Public demand access to fabulous gardens in the heart of their city

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The Independent Online
IN CENTRAL Edinburgh yesterday, Ilene McIvor, hot from carrying Euan, 20 months, in a backpack and keeping her daughter Ashlie, four, away from the traffic, stopped at an elegant park for a juice break.

However, as usual, St Andrew Square gardens, like many of the city's parks, were locked, the oasis of blossoming flora empty except for six workmen manicuring the lawns.

The only people allowed into this paradise were busy in their offices - employees of the 15 financial institutions based in the square that hold keys.

But next month, when the Scottish Parliament reopens, pressure will mount to throw open the gates to the capital's 450,000 residents, most of whom are excluded from about a dozen of the city's internationally famous gardens.

With their winding paths and cool tree-lined glades, many of these fabulous escapes are hidden behind walls and railings, so that, although they are right in the middle of the Georgian New Town, their pleasures can be only imagined by outsiders.

Many will not, for example, have explored the 28 acres of Queen St Gardens, where Robert Louis Stevenson (whose family held a key) was said to have sailed his toy boats in the pond. The tiny island in the middle is said have inspired Stevenson's adventure story Treasure Island.

Now, however, the Scottish National Party, the Green Party and the Scottish Socialists have all officially backed the campaign to let the public in.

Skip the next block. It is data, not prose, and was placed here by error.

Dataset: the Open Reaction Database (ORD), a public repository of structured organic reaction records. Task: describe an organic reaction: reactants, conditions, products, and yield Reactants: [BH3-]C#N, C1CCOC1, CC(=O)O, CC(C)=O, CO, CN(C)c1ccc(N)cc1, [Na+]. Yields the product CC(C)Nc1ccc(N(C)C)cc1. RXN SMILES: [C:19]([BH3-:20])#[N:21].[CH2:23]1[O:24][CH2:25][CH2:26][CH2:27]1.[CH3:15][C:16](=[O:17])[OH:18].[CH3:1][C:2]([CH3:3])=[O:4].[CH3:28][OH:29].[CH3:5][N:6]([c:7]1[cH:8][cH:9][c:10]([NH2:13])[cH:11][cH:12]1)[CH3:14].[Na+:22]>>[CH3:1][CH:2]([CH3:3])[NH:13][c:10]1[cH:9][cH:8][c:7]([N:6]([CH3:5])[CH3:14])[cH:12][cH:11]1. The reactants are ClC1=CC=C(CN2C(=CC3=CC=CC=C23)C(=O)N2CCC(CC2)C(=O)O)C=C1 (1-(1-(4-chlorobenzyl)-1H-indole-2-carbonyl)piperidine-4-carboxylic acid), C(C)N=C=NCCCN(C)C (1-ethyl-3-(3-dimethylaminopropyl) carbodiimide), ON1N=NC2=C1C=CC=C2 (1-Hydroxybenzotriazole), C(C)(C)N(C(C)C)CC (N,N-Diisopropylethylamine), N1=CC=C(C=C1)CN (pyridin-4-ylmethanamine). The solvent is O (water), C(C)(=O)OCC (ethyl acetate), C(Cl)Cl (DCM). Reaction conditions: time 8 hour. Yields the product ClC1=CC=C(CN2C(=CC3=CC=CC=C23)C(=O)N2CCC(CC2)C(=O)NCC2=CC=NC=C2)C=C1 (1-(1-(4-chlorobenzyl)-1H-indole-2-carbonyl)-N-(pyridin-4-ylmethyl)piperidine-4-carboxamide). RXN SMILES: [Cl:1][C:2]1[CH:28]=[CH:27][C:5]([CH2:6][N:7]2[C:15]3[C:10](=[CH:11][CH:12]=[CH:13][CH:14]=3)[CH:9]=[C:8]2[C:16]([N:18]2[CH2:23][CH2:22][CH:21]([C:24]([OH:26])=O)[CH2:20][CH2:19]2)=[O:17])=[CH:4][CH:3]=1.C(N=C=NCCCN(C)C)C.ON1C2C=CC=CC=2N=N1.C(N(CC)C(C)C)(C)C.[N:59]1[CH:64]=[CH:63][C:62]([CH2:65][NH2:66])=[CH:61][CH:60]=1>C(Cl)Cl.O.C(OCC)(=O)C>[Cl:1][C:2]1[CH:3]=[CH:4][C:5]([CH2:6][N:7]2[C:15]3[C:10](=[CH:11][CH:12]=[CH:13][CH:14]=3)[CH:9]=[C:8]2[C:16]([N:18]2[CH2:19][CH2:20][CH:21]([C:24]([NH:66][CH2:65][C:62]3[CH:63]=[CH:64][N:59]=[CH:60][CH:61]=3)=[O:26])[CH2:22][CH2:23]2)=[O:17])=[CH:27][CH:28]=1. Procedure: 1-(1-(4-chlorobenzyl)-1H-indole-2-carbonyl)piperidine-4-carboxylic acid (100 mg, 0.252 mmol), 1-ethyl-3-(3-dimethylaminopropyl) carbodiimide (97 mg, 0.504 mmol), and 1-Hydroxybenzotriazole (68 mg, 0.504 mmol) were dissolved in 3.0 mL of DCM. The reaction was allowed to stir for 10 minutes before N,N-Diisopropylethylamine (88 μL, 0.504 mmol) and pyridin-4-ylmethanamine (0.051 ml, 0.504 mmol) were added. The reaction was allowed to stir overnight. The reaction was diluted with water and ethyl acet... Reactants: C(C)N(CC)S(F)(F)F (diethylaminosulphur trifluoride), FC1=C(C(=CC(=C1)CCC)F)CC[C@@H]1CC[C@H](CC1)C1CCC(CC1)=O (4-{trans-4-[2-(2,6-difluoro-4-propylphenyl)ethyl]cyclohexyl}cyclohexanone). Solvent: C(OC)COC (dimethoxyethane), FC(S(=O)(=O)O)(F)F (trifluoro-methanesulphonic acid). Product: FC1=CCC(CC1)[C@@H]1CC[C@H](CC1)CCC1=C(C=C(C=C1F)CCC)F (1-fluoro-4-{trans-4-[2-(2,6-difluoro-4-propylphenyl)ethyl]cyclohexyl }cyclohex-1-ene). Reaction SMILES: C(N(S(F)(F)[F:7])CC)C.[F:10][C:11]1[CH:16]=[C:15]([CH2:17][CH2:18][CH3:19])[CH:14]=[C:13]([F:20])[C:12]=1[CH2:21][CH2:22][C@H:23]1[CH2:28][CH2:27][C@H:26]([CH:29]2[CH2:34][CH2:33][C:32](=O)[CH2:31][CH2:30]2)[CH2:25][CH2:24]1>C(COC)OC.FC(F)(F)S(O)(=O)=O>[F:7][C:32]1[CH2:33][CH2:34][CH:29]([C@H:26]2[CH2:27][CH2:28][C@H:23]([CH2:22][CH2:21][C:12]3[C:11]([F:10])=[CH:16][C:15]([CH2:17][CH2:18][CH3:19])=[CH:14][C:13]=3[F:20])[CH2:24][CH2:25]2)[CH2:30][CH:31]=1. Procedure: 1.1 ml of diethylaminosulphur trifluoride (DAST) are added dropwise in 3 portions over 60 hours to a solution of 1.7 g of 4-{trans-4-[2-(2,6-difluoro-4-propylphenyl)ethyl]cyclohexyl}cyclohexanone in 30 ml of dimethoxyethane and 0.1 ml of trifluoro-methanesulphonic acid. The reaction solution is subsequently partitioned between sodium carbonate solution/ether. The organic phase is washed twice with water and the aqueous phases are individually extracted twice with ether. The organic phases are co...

This week, Donald Dewar, Scotland's First Minister, also called for the gardens to be made more open to the public.

Mr Dewar, at a time when the Parliament is sweeping away archaic feudal land laws, is in an awkward position. The gardens of Charlotte Square are officially open to only one resident: himself. The closest many Edinburgh people have come to exploring the garden's delights came this week, when it has been the site of the International Book Festival.

"I think these gardens are too big for one person," said Tommy Sheridan, MSP for the Scottish Socialist Party. "Donald Dewar only lives in Charlotte Square part-time. They have got to be opened up. It is ridiculous to keep them under lock and key."

The frustration of local people is plain. Mrs McIvor, 33, a business development manager, said: "It is very tiring having two young children in town.

"They would love a chance to run around for a few minutes and have a snack between going to the shops.

"If I could bring them into the gardens I would know they would be safe. But I can't even open the gate."

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